The syllabus provides a vital function for your classes. It acts as the guide for what will happen over the semester, it represents a type of contract that outlines your expectations from your students and what your students should expect from you, and it is, in many ways, your chance to make a great first impression, as the syllabus is typically the first document that students will receive from you at the start of the semester. Due to the importance of the syllabus, we provide some links to help you both craft a syllabus for a new course and to offer ideas for how to revise a syllabus for an existing course.
Crafting and Revising Your Syllabus: Since your syllabus acts as a guide and a contract, it is important to spend time developing and fine-tuning this critical document. There are many websites that provide ideas for how to craft a new syllabus and also how to revise an existing syllabus. We would recommend checking out the following first:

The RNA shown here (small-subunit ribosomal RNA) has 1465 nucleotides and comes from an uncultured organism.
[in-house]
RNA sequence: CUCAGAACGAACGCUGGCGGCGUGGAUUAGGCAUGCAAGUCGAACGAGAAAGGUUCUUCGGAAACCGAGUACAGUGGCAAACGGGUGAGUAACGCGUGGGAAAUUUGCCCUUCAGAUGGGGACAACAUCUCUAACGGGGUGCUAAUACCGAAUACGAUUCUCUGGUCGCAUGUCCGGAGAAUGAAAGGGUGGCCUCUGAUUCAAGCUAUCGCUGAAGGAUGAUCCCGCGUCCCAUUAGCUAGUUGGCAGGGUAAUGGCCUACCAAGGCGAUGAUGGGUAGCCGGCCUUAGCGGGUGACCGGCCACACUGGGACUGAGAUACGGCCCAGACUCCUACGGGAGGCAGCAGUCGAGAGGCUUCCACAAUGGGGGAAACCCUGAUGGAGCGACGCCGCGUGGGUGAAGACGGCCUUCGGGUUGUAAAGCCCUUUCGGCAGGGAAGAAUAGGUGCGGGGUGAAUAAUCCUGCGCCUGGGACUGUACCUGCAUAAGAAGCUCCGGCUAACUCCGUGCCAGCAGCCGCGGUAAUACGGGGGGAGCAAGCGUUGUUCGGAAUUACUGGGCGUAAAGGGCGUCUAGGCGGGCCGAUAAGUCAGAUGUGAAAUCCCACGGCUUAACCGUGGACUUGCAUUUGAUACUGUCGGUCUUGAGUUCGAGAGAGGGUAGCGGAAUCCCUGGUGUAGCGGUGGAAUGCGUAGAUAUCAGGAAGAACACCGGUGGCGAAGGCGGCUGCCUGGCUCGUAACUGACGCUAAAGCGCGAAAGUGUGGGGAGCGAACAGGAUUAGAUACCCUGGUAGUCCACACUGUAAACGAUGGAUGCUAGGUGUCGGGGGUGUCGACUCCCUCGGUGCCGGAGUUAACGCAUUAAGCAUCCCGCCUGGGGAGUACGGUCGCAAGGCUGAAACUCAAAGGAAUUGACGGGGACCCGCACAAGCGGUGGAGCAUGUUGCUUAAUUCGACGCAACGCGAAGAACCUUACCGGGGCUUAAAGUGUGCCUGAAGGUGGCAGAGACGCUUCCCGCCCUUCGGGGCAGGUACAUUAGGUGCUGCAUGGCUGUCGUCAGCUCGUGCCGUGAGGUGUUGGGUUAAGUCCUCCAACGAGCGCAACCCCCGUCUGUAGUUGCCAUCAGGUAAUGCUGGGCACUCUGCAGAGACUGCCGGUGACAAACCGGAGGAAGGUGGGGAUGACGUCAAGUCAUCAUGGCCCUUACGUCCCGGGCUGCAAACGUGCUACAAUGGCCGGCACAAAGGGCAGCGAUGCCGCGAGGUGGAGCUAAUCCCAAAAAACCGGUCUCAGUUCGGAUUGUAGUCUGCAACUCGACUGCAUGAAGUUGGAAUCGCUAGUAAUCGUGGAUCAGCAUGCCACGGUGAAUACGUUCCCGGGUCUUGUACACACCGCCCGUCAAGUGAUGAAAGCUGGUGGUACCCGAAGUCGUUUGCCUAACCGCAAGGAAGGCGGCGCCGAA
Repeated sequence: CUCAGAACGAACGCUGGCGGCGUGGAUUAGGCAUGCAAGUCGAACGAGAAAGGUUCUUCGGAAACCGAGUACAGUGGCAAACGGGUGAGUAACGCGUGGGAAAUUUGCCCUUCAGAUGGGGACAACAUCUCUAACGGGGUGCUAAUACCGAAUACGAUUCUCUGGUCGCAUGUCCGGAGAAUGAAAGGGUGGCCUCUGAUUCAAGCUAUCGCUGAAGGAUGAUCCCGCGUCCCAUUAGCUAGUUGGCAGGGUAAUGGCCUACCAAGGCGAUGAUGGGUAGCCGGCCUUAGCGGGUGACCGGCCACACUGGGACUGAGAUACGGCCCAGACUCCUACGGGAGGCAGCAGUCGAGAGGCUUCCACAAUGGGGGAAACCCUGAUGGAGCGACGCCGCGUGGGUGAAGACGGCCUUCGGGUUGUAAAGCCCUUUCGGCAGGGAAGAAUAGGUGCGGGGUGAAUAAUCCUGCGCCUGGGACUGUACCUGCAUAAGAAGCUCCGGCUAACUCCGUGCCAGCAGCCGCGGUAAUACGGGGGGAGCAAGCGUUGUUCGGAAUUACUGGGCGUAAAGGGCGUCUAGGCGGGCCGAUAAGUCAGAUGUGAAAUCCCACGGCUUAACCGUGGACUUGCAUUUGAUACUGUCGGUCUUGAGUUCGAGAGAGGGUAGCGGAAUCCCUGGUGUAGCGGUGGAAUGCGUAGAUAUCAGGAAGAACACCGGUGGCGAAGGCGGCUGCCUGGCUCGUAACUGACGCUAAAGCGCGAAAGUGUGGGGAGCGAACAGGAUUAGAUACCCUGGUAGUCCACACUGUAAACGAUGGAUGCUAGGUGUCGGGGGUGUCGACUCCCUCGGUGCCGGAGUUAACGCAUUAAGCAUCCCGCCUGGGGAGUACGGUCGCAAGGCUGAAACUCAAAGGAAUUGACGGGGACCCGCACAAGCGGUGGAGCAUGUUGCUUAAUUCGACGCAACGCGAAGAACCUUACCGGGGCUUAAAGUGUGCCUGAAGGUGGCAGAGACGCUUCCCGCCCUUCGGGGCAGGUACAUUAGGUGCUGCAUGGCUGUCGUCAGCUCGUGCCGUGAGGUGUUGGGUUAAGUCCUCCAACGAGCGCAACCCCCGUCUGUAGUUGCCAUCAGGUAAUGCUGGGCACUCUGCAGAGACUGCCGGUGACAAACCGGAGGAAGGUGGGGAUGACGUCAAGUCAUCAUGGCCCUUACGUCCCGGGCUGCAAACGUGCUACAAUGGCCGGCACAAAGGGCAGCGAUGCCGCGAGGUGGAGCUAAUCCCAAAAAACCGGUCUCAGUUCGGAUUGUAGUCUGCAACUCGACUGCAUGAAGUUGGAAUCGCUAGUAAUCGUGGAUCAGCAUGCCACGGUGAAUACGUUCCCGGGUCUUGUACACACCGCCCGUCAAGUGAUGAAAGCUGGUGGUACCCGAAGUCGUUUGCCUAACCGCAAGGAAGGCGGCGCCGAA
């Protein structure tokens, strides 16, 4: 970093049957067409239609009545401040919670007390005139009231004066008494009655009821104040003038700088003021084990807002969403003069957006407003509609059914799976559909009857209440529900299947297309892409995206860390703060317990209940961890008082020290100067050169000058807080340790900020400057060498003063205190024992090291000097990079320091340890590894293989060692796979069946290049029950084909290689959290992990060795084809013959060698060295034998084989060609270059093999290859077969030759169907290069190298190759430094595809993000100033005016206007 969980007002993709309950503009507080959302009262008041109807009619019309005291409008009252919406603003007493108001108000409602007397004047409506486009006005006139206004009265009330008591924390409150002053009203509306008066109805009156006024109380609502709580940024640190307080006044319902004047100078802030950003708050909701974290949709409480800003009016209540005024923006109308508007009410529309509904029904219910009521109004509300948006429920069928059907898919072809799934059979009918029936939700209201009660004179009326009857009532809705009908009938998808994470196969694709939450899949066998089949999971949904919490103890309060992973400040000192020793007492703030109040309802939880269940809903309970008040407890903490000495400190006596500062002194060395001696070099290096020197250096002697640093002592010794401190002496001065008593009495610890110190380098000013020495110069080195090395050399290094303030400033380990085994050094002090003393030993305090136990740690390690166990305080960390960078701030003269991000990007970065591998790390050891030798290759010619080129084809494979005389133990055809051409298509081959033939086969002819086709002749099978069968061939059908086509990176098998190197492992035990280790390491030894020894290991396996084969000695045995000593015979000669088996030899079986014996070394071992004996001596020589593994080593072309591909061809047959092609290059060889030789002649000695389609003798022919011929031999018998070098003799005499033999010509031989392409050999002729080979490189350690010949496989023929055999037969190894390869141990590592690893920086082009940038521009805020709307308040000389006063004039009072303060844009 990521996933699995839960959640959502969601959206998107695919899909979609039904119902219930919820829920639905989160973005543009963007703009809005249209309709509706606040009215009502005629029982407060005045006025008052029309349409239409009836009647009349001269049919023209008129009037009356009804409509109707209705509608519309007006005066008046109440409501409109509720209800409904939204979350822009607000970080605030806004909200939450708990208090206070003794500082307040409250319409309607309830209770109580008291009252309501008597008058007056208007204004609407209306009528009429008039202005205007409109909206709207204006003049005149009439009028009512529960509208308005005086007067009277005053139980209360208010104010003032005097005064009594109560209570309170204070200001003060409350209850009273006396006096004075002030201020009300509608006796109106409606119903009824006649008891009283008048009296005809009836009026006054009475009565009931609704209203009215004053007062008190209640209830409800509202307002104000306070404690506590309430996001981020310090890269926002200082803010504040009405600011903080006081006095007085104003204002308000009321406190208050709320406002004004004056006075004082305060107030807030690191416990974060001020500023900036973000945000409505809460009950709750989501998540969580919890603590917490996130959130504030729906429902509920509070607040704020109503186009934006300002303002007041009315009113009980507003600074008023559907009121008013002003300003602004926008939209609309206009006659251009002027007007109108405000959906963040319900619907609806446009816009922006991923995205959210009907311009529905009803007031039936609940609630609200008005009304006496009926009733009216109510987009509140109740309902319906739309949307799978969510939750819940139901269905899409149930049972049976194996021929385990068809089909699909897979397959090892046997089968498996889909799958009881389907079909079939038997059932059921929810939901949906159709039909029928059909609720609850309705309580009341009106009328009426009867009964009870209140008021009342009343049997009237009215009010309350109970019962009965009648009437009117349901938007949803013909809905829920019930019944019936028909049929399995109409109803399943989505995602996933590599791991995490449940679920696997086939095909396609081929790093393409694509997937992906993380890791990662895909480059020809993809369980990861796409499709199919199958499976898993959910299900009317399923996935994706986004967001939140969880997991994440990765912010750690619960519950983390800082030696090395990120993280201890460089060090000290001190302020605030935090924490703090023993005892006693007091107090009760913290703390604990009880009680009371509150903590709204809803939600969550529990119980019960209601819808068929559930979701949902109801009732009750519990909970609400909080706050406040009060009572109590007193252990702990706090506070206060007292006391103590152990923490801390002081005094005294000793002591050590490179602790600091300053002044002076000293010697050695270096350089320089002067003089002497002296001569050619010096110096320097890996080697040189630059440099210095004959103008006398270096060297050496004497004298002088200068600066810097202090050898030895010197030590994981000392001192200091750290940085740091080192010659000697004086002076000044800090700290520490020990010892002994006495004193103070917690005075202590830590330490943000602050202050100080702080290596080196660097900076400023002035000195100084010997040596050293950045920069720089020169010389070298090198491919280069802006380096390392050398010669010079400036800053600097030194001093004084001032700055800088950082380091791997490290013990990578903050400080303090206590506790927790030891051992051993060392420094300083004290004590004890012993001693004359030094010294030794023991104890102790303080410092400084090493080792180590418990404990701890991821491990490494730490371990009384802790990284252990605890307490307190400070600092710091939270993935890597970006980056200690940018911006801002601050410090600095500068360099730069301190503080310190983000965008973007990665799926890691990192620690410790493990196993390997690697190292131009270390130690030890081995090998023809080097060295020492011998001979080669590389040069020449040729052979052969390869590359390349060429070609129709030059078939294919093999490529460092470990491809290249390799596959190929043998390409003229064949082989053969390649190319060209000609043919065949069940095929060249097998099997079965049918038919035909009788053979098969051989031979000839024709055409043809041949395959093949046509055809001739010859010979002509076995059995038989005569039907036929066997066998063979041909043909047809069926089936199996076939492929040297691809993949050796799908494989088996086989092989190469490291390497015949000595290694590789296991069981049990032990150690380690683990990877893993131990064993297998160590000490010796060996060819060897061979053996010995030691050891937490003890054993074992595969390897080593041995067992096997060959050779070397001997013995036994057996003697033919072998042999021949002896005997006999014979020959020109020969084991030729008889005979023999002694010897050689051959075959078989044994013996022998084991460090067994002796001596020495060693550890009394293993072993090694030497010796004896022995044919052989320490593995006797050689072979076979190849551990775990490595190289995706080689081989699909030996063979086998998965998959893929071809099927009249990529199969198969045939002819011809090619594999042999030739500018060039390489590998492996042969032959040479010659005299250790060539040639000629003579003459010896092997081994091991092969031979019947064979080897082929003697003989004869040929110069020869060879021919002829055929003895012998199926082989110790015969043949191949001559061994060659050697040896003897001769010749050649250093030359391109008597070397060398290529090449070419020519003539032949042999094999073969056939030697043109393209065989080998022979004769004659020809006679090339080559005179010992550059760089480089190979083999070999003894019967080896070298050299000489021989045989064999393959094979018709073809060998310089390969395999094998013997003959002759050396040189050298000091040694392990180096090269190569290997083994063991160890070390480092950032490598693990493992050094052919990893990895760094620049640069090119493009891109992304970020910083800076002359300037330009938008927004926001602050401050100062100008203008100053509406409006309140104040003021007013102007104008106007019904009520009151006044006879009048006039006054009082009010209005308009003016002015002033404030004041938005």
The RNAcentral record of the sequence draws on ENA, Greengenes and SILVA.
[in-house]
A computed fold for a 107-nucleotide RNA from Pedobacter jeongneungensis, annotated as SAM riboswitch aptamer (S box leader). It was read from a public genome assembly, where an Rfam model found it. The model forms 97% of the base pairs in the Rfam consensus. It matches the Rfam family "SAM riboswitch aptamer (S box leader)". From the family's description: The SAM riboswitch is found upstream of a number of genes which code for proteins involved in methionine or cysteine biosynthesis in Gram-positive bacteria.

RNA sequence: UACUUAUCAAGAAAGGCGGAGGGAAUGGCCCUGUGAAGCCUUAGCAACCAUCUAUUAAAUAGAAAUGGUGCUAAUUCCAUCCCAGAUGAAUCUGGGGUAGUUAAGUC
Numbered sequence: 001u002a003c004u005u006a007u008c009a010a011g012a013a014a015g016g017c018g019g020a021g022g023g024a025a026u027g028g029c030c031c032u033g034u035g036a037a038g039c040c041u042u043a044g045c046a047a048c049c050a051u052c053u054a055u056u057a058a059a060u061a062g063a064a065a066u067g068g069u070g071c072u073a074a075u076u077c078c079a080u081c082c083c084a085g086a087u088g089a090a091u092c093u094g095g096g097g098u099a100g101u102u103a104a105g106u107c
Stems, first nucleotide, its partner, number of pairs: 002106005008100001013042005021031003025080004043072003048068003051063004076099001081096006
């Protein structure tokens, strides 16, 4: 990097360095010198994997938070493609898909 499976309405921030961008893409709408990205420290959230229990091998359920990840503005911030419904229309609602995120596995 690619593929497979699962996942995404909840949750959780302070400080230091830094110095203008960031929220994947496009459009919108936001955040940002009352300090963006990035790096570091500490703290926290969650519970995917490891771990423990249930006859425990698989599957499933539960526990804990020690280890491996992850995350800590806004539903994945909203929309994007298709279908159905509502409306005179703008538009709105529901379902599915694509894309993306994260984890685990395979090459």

- “Creating Your Syllabus” from the University of Michigan
- “How Do I Create an Effective Syllabus” from Texas Tech University
- “Write the Syllabus” from Carnegie Mellon University
- “If your syllabus were graded, would it pass?” by Brigham Young University
If you prefer, click here to see to watch a video on designing a syllabus from Northern Illinois University.
When developing a new syllabus, it is important to keep in mind the flow and key times of the semester so that you can plan accordingly. Click here to see a great list from the Teaching Center at Berkeley of key points in the semester and how they may affect your syllabus planning.